The hormonal and immunological correlates of social dominance in wild male chimpanzees
Negrey, Jacob Douglas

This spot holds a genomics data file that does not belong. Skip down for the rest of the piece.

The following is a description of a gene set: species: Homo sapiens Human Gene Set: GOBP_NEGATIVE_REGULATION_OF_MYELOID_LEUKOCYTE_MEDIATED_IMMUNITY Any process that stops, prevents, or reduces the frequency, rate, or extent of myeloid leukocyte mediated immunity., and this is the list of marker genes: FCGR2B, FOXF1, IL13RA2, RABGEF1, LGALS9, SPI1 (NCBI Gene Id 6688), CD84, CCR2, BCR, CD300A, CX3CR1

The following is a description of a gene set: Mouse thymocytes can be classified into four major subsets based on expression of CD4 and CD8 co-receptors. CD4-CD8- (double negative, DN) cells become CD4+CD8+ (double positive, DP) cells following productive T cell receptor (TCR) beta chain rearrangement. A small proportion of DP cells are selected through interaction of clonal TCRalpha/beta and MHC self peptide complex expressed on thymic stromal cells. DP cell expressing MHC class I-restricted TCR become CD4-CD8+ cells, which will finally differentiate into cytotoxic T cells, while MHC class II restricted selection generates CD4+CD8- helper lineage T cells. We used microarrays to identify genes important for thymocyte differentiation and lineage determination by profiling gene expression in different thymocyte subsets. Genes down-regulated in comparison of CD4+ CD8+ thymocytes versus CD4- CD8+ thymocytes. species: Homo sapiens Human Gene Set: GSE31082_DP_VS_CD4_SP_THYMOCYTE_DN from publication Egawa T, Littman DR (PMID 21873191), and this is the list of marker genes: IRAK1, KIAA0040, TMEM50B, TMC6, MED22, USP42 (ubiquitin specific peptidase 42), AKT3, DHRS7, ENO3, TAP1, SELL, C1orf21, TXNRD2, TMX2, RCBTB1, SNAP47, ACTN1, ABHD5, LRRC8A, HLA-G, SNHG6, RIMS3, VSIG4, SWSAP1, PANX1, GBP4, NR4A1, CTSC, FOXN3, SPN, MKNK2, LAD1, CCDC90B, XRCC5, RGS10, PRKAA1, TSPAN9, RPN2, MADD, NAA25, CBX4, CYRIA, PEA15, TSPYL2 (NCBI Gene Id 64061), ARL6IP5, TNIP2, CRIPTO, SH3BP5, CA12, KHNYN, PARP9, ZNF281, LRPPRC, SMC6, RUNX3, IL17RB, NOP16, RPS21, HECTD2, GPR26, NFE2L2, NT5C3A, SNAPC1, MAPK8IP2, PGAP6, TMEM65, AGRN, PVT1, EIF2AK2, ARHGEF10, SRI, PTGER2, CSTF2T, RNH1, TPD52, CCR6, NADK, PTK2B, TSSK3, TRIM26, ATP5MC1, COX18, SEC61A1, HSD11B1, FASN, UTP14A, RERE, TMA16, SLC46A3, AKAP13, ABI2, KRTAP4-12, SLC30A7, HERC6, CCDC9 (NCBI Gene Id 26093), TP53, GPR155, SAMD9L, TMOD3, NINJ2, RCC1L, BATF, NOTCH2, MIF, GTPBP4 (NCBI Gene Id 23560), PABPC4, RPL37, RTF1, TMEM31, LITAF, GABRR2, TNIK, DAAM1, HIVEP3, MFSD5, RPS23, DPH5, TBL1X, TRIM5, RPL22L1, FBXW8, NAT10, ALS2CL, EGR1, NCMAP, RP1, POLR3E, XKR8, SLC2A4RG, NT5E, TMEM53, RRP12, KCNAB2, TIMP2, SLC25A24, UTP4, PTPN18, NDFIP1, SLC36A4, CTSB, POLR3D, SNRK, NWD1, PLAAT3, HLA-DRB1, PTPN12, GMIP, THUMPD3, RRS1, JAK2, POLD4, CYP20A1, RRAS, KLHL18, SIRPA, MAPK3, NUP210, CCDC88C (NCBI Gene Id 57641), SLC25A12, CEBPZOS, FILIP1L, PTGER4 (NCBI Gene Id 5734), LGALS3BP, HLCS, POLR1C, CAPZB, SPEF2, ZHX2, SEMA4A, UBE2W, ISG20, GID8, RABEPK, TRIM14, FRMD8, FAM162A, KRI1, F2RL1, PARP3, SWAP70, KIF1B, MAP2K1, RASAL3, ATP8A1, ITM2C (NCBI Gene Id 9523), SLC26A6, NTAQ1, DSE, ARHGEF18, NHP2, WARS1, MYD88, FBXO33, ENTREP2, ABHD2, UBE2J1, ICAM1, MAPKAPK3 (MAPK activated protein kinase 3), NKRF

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In social primates, the acquisition and maintenance of social dominance may augment reproductive success while incurring immunological costs. This trade-off is hypothetically facilitated by hormones that modulate both status-enhancing behavior and immune function. In the three studies comprising this dissertation, I investigated hormonal mechanisms by which social dominance may reflect immune health, testing relationships between behavioral correlates of dominance rank, steroid hormone secretion, and immune activity in wild adult male chimpanzees (Pan troglodytes schweinfurthii). Between January 2016 and July 2017, I collected behavioral observations and urine samples from adult males at Ngogo in Kibale National Park, Uganda, home to the largest community of habituated wild chimpanzees yet described. In the first study, I assessed behavioral and anatomical mechanisms that may link dominance rank to the secretion of testosterone, the primary male sex hormone. Testosterone was positively correlated with dominance rank and creatinine, a product of muscle catabolism and noninvasive proxy for lean muscle mass. Contrary to expectations, testosterone was negatively correlated with overall rates of aggression, indicating that aggressiveness does not itself account for positive linear correlations between dominance and testosterone in this species. In the second study, I analyzed reproductively salient correlates of cortisol, a glucocorticoid hormone secreted in response to psychosocial and metabolic demands. Urinary measures of reproductive effort and immune challenge were positively correlated with cortisol, indicating adaptive energy allocation. Furthermore, dominance rank was positively correlated with urinary cortisol when c-peptide of insulin, as a measure of energy intake, was low. This indicates that high ranking males deprioritize energy intake in certain social contexts, including competition for sexually receptive mates. In the third study, I found that although urinary testosterone seemingly diminished immune function, high ranking males were less likely to die from severe acute immune challenge than low ranking conspecifics. My results provide evidence that mating effort increases immune challenge both by increasing testosterone secretion and reallocating energy away from immune function. However, despite the increased mating effort exhibited by high ranking males, social dominance does not incur notable immunological costs. On the contrary, social dominance likely reflects immunocompetence and male quality in nonhuman primates.